In this flash-fiction piece from K-Ming Chang, a Chinese woman, who has been quarantined for two weeks in her daughter’s garage after being fired from her job in a nursing home, grapples with the xenophobia and alienation heightened by the pandemic. From its first lines, the work cuts to the grim core of the circumstances, anatomizing the pain of familial separation amidst the accelerating spread of the virus and how deeply punitive quarantine can feel. Chang offers a sharp look at the treatment of immigrant healthcare workers and demonstrates fiction’s potential to capture the illogic and precarity of the current moment.
—Zoë Koenig, development assistant
In the garage where my daughter keeps me, I watch the hook on the ceiling, a syllable of silver light. Once, my husband hung a buck from that hook, coring out its jelly eyes, scraping the meat from the hide and curing the skin in fistfuls of salt. The skin swinging off its shoulders like a cape. In the garnet dark, I turn away from that hook. I imagine it descending, hooking through my lip like a fishhook, hanging me up for my daughter to discover in the morning. Just here for two weeks, my daughter says, and then you can sleep in the house again. I remember her, born too small, unable to borrow my blood, how the zhongyi blamed the wisp of my umbilical cord, too thin to siphon oxygen. My body’s desire overriding hers. I eyed the hook, took its punishment.
There was no window in the garage, but I imagined one: the saw of the sky whirring toward me. At the nursing home where I used to work, Mrs. Hurlin’s family pasted sheets of paper to the window of her room so she could read their words from the inside: WE LOVE YOU, WE MISS YOU, PICK UP WHEN WE CALL YOU. Because of her cataracts, someone else read the words out loud to her, someone without an accent. On Sundays, the Hurlin family arrived outside the home in their church clothes, their blonde hair bright as gunfire, and stood outside the window, waving inside at their mother/grandmother/aunt, a woman whose first name I did not know. Once I was called into her room, tasked to find her teeth, and I found her dentures dropped into the toilet. With my sleeve rolled up, I reached in to fish them out. It was nameless to be needed. When the family left after pasting up their messages, it was my job to peel them off the window after two days, to plow the path for light to enter the room. It’s good for people, the light, the director always said. Light is a priority. Other priorities included mopping the dining room, which I did daily, because spills could lead to slips, and slips could lead to broken hips. This was another thing the director said.
And another: It’s best if you aren’t here for a while, the director said, your presence may alarm the residents. It was a word my daughter taught me: resident. As in Permanent Resident, as in Resident Alien. I never understood how I could be both a resident and an alien, but this was the country of opposites: the opposite of alien is allowed. The synonym for foreign is my face. The director weaponized the words in his mouth, resident descending down my throat like a hook. In the dark of the garage, I swallowed. Every night, my daughter deposits food through a doggy door and tells me it’ll be over in two weeks, and then I can be back in the room across from hers, the room where the window breathes light onto me. On the first night, she pounded on the door between us, said that the home couldn’t let me go like that, after all you’ve done for them, how could they, but I wanted to tell her: I gave birth to you, gave you my blood like a bracelet to wear anywhere, and here you are feeding me like a dog. This is what happens. But I said nothing, telling her instead that in Jiangsu they are burning factories all night because it’s easier to sell something to the sky than to fire everybody, all those women I used to be. The sky producing smoke like currency.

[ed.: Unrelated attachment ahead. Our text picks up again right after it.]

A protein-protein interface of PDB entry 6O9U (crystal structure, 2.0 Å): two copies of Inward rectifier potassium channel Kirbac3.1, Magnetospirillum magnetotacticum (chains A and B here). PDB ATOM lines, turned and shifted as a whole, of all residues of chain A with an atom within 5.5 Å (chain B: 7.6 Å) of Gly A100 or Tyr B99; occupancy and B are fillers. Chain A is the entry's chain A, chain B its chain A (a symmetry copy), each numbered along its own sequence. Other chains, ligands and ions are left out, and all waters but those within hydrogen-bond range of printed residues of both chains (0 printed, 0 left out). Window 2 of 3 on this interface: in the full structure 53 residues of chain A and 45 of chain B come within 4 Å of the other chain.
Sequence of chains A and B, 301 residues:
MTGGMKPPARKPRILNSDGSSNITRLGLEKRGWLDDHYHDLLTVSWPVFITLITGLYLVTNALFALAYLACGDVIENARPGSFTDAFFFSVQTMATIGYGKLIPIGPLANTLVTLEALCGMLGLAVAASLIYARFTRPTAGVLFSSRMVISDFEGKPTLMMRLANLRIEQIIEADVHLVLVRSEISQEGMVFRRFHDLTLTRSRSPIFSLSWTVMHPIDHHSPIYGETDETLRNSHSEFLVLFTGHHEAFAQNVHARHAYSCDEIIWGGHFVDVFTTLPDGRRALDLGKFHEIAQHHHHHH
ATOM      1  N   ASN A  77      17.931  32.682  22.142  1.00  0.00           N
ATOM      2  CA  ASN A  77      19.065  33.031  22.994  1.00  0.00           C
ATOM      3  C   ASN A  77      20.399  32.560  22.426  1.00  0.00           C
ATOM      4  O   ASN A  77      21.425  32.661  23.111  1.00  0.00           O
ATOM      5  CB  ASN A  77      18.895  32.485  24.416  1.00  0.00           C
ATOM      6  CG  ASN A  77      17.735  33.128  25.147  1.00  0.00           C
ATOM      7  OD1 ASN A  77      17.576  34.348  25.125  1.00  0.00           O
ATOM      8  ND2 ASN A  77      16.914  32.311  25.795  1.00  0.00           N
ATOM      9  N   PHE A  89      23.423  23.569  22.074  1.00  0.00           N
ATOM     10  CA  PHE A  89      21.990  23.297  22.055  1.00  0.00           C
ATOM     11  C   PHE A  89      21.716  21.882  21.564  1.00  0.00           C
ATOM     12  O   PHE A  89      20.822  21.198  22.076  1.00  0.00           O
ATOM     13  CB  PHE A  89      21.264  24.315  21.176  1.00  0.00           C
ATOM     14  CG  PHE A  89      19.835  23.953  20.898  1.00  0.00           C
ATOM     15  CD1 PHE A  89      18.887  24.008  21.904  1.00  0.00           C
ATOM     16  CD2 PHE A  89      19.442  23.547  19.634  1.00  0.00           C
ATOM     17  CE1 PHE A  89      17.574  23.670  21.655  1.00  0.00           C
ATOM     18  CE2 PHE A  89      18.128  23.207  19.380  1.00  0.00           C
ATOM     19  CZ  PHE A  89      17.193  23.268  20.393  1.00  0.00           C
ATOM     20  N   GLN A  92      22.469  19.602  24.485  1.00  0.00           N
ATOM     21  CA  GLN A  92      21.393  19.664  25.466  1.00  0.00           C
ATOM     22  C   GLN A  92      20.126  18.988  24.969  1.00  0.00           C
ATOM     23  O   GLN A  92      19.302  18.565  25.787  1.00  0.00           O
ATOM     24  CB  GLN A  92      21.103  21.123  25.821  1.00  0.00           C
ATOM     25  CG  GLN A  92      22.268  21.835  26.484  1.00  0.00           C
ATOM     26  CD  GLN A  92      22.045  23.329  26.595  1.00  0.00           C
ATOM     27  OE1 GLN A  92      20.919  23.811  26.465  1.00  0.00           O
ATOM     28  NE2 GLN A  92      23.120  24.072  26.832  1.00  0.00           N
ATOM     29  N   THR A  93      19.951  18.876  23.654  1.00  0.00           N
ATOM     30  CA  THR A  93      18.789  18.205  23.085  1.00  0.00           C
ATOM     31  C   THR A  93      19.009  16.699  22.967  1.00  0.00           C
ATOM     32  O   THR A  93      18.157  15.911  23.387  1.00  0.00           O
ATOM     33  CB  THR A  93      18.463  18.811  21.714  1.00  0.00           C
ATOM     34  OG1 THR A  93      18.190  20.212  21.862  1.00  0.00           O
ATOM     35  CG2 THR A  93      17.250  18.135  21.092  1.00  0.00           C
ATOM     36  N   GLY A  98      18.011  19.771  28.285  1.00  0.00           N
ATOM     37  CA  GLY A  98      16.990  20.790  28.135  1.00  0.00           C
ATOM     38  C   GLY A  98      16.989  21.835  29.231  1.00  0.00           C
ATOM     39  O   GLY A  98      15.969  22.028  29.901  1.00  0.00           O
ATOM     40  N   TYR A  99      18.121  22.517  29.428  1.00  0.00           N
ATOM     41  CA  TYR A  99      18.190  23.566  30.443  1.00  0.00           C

In the morning, my daughter deposits a bowl of doufugan, and I remember what I used to say to her, 盘底朝天, the bottom of your bowl must see the sky, or else I won’t let you leave the table. Squatting over the concrete floor, below the lash of that silver hook, I thought of Xixi, the only resident who ever directly spoke to me, calling to me in the hallway as I pushed past with a bucket of mop water. She called me into her room, the TV tuned in to a Chinese televangelist, his hands outstretched and breaching the screen, the only light I could see her by. She demanded that we wrap all her furniture in plastic, in case I ever piss myself, and all the plastic warped the dark like mirrors. Xixi said, I miss having someone to talk to in this language, and so I sat on her plastic-wrapped sofa for the rest of the evening, even knowing I would get in trouble, and listened to her talk about living for the Lord and who she last prayed for: her neighbor in the next room who pissed on her plants to water them. Can you believe it, she asked, and I did. When she asked my name, I said I didn’t have one here. God doesn’t need one either, she said, laughing.
Through the door, I hear my daughter pacing my room, opening the window to let in the light that has not yet arrived.
ABOUT THE AUTHOR
K-Ming Chang / 張欣明 is a Kundiman fellow, a Lambda Literary Award finalist, and a National Book Foundation 5 Under 35 honoree. Her debut novel Bestiary (One World/Random House, 2020) was longlisted for the Center for Fiction First Novel Prize and named a New York Times Book Review Editors’ Choice. More of her writing can be found at kmingchang.com.